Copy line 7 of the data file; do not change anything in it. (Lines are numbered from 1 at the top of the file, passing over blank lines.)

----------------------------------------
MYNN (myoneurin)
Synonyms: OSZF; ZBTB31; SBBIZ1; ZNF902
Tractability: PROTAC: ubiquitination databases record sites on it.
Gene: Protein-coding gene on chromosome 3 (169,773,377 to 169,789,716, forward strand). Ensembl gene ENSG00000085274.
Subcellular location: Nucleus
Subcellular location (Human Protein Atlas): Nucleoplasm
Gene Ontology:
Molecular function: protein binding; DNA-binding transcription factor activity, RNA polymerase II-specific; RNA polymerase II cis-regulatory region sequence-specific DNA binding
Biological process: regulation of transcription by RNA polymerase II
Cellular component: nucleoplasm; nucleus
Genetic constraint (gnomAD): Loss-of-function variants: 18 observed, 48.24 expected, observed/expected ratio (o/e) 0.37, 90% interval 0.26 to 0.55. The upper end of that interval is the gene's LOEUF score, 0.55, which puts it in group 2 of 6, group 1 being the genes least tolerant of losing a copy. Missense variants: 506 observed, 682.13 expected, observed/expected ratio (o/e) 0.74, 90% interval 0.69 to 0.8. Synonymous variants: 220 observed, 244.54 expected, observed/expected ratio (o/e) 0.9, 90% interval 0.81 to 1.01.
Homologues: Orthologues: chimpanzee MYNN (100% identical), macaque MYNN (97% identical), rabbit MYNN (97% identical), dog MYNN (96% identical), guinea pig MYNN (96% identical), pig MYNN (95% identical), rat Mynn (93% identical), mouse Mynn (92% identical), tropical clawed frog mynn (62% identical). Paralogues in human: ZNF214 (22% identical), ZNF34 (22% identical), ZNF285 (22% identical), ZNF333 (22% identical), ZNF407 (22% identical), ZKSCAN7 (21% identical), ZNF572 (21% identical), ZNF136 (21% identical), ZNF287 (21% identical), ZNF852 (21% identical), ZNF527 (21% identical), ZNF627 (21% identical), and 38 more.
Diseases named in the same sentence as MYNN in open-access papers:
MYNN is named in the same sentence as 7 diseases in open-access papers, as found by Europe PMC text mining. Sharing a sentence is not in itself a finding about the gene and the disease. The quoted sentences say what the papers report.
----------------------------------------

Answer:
Gene Ontology: